Steve Meehan, the Bath coach who has had a week to remember, or forget, is not a novice when it comes to dealing with prop forwards embroiled in a drugs scandal. Meehan spent four seasons at Stade Français and was there in 2002 when Peter de Villiers was accused of taking cocaine and ecstasy. De Villiers claimed his drink had been spiked on a night out. The French anti-doping officials said that only performance-enhancing drugs in out-of-competition testing were relevant, and the prop was suspended until the end of 2003 for bringing the game into disrepute. "It was a difficult moment for the club but we handled things pretty well," Meehan recalls. "The guys supported Peter but got on with the season. Peter later resumed his Test career with France." Matt Stevens will be envious; in-competition cocaine use carries a two-year ban.
Any time, any place, anywhere
In England, any player can be tested for drugs anywhere at any time. There have been more than 1,700 RFU tests in and out of competition in the past four years, producing just 14 positive results. The RFU are the only union of the IRB to employ a full-time anti-doping officer: Gavin Dovey from Australia, who liaises with players, coaches and medical teams.
Strange bank business
The Royal Bank of Scotland may be up to their necks in debt, but it hasn't stopped them extending their sponsorship of the Six Nations by another four years at an estimated cost of £20m. "We recognise the need to ensure our sponsorship reflects the process of restructuring that the bank has under way," said a spokesman. "We are trying our best to strike a proper balance. The sponsorship has been selected to meet very specific business objectives within the six competing nations." So the corporate hospitality junket continues apace despite RBS having just recorded a loss of £28bn, the biggest in British corporate history. What happened to the "specific business objectives" thrown up by supporting the Six Nations?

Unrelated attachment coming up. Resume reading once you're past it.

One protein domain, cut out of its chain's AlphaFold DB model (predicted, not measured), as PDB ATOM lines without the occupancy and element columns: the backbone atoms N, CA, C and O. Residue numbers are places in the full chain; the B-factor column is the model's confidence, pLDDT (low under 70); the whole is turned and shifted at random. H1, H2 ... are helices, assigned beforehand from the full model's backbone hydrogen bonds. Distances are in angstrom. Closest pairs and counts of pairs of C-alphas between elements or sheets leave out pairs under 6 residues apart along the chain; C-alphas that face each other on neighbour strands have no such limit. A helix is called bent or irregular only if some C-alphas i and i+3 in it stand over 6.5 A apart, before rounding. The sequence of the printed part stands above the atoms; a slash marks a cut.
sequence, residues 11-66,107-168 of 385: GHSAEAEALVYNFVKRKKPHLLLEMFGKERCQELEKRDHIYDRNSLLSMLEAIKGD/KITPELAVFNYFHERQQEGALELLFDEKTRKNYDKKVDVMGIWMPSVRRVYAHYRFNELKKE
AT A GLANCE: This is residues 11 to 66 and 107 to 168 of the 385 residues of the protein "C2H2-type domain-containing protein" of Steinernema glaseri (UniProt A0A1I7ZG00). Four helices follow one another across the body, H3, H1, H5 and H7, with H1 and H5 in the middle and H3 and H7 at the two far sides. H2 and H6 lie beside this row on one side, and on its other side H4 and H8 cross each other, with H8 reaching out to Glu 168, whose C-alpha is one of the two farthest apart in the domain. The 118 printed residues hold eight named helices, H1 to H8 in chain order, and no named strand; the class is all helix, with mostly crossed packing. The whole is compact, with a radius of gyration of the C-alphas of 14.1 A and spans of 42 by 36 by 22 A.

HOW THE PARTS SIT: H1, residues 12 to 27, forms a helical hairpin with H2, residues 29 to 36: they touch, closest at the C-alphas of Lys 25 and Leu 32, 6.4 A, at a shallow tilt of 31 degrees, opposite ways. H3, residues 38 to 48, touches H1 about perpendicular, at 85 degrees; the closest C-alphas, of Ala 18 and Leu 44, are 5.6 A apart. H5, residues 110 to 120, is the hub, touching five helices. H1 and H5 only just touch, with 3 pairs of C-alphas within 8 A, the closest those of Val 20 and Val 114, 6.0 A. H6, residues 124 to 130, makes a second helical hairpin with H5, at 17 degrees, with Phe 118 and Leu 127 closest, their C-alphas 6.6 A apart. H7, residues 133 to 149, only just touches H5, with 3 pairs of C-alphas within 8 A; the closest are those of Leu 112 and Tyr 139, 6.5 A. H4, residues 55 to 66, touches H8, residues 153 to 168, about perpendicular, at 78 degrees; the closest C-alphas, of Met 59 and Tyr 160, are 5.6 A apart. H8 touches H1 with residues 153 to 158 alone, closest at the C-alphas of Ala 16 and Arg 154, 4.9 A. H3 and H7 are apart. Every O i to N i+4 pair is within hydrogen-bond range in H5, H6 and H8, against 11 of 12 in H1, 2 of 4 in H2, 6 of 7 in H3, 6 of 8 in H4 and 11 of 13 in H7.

Kids display great touch
Now is not the time to bury good news. The success of tag rugby – it evolved from touch rugby – for children is such that last week the game produced its millionth player. The mile-stone was reached at Allesley Primary School in Coventry, where England internationals Mark Cueto and Sarah Hunter were on hand to join in the celebrations. "Tag rugby is a great way to teach them the basics without the contact element," Cueto said. Hunter played tag rugby at school: "We also use it in senior training because it's good for the basics of passing, catching and running." Since the RFU launched their Yazoo tag programme two years ago, 10,000 primary schools across England have been involved and 40 per cent of the players are girls. Allesley received a cheque for £5,000, which will enable the school to send pupils to an international match at Twickenham.Reuse content